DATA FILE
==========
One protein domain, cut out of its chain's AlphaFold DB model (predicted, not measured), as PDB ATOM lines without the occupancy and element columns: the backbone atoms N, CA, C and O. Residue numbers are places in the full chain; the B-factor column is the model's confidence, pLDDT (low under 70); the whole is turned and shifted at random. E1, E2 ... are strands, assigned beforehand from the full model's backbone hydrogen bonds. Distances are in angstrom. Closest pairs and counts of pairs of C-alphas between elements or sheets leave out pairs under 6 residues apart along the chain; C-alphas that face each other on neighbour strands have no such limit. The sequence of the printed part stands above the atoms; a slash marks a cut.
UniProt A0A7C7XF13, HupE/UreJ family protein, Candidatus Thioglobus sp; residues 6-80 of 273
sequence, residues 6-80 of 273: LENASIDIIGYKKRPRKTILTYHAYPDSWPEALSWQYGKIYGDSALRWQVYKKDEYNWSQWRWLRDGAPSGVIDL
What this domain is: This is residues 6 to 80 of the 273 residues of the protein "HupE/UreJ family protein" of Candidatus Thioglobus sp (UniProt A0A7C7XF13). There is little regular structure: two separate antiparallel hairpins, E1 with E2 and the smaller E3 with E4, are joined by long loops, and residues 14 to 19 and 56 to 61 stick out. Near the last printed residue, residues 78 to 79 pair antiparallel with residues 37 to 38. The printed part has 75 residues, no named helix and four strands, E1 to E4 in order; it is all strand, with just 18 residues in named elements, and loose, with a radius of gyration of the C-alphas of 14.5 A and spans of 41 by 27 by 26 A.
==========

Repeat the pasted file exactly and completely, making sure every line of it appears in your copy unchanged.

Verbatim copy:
One protein domain, cut out of its chain's AlphaFold DB model (predicted, not measured), as PDB ATOM lines without the occupancy and element columns: the backbone atoms N, CA, C and O. Residue numbers are places in the full chain; the B-factor column is the model's confidence, pLDDT (low under 70); the whole is turned and shifted at random. E1, E2 ... are strands, assigned beforehand from the full model's backbone hydrogen bonds. Distances are in angstrom. Closest pairs and counts of pairs of C-alphas between elements or sheets leave out pairs under 6 residues apart along the chain; C-alphas that face each other on neighbour strands have no such limit. The sequence of the printed part stands above the atoms; a slash marks a cut.
UniProt A0A7C7XF13, HupE/UreJ family protein, Candidatus Thioglobus sp; residues 6-80 of 273
sequence, residues 6-80 of 273: LENASIDIIGYKKRPRKTILTYHAYPDSWPEALSWQYGKIYGDSALRWQVYKKDEYNWSQWRWLRDGAPSGVIDL
What this domain is: This is residues 6 to 80 of the 273 residues of the protein "HupE/UreJ family protein" of Candidatus Thioglobus sp (UniProt A0A7C7XF13). There is little regular structure: two separate antiparallel hairpins, E1 with E2 and the smaller E3 with E4, are joined by long loops, and residues 14 to 19 and 56 to 61 stick out. Near the last printed residue, residues 78 to 79 pair antiparallel with residues 37 to 38. The printed part has 75 residues, no named helix and four strands, E1 to E4 in order; it is all strand, with just 18 residues in named elements, and loose, with a radius of gyration of the C-alphas of 14.5 A and spans of 41 by 27 by 26 A.